15 July, 2008

On morality

The concept of morality seems to have been confused in modern day language. The fact that there is a group which is ludicrously labeled ‘the Moral Majority’ in my country would lead one to believe that everyone else who is not blessed to belong to that group has no morality whatsoever, that we belong instead to the ‘immoral minority’. I use the term ‘minority’ only with tongue in cheek to contrast their pompous name and I suspect that, in the final count, there are more of us than them.
Normally, when one is accused of being immoral, it is because ones actions have been contrary to the established mores of a society or a particular group. The particular person or persons who have engaged in the deviant behavior are outside the boundaries of what the larger organization has set for ‘good’ behavior. Quite often, the restrictions that the deviant(s) have ignored are sexual in nature. Both Orwell and Rand described eloquently the amount of control a society can exert over the individual when the society is in charge of determining proper sexual etiquette.
Since pretty much anything that leads to sexual gratification other than that which can lead to procreation is considered sodomy, I will freely assume that the majority of sexually active adults have committed it, which makes us all criminals. Though sodomy laws are categorically ignored, at least for heterosexuals, it should give one pause to consider why the law is there in the first place. What would cause a government to want to be able to label someone a criminal who has done nothing more than perform oral sex on his or her partner? To convict of a crime even the recipient of that oral sex is ridiculous, but it is, by law, possible. To label someone as immoral, however, for whatever reason, is a misnomer; it is quite impossible to be immoral.
The word moral, according to the Merriam-Webster Dictionary, has four primary definitions. They are:
1. Of or relating to the principles of right and wrong.
2. Capable of right or wrong action
3. Probable but not proved (as in a moral certainty)
4. Perceived or psychological, rather than tangible or practical (as in a moral victory)
In the movie K-Pax, Kevin Spacey’s character says something to the effect of, "Every creature in the universe knows the difference between right and wrong." He says this with such a beatific smile on his face that one cannot help but to get a warm fuzzy about the nature of the universe. However, upon further reflection, it is clear that it cannot be a true statement unless we adjust slightly our definitions of right and wrong.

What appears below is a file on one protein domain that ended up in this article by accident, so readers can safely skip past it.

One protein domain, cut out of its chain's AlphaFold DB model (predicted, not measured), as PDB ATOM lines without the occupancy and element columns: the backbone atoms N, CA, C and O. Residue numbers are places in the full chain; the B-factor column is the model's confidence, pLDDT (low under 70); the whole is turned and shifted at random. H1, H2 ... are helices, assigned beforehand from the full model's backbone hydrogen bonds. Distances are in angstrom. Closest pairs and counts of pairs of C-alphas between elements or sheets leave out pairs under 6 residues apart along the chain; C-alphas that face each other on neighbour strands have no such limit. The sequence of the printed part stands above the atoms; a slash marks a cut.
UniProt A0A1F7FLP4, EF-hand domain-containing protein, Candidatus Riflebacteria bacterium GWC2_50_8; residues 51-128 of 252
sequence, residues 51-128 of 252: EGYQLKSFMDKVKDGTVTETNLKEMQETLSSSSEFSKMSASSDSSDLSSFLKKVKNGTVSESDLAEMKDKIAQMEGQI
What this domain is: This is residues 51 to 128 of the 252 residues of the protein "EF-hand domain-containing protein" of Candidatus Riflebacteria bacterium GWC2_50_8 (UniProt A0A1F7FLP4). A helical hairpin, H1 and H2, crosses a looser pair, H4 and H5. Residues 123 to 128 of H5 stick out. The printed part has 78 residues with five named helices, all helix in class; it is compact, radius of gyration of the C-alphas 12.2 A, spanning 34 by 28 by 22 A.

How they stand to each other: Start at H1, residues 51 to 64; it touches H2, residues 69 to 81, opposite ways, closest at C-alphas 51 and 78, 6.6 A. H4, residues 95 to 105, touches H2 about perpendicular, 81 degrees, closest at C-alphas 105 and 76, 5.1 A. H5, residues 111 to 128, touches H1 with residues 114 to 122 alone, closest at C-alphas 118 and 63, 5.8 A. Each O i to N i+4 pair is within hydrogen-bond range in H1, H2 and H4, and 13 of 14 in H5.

Every creature in the universe does seem to know what to do in order to survive. The plant does not reach towards the sun in an aesthetic appreciation for the beauty of the sun; the plant does so because it instinctively knows that it needs the sunlight to live. It is true that every creature is born with the instinct to survive. It is in the plants nature, indeed the nature of every living creature, to try and survive. Seneca said that a "happy life is one which is lived in accordance with its nature."
I submit that few could argue that happiness and survival when paired together are not a good thing. Therefore we could say that what promotes life is right action, and what discourages life is wrong action. However, most animals cannot make a choice between doing something that is good for their life, and something that is bad for it. Animals are controlled by their instinct and their environment. They have no choice but to live in accordance with their nature, unless Man trains them otherwise.
Man is a moral animal. This does not mean that he is good, it means that he is capable of right or wrong action. Only Man is capable of choosing wrong action. But our ability to choose to do that which is bad for our own life, which technically should be wrong, allows us to embrace our true nobility. We can choose a higher value than our own individual life for which to dedicate ourselves. We can rise above our instincts and place our life on the line for our children, our beliefs, our nation, or a stranger in need of help.
Some of the most gallant acts that Man has ever performed were in direct contradiction to what was best for his own individual life. On the other hand, some of the most heinous crimes committed by Man against each other were not directly bad for his own life, but for the species in general. We could alter our definition of good and bad to include that which leads to the survival and success of the species as a good thing. But choosing to rise above our instincts for a higher purpose does not make us moral. The ability to choose is what makes us moral.
The phrase ‘a moral certainty’ refers to the fact that mature people understand that most things they know to be true stand at least a minute possibility of being wrong. Having a moral certainty legally means that you would act on the information as if it were a fact. The difference is that ever since Columbus proved the world was not flat, and Galileo was proved correct that the Earth indeed revolved around the sun (contrary to the claims of the church that had burned him to death for daring to question them), reasonable humans have admitted that knowledge is, at best, flawed. Isaac Bonewitz codified this concept in his "Law of Infinite Data" which most people recognize as, "The more you know, the less you understand."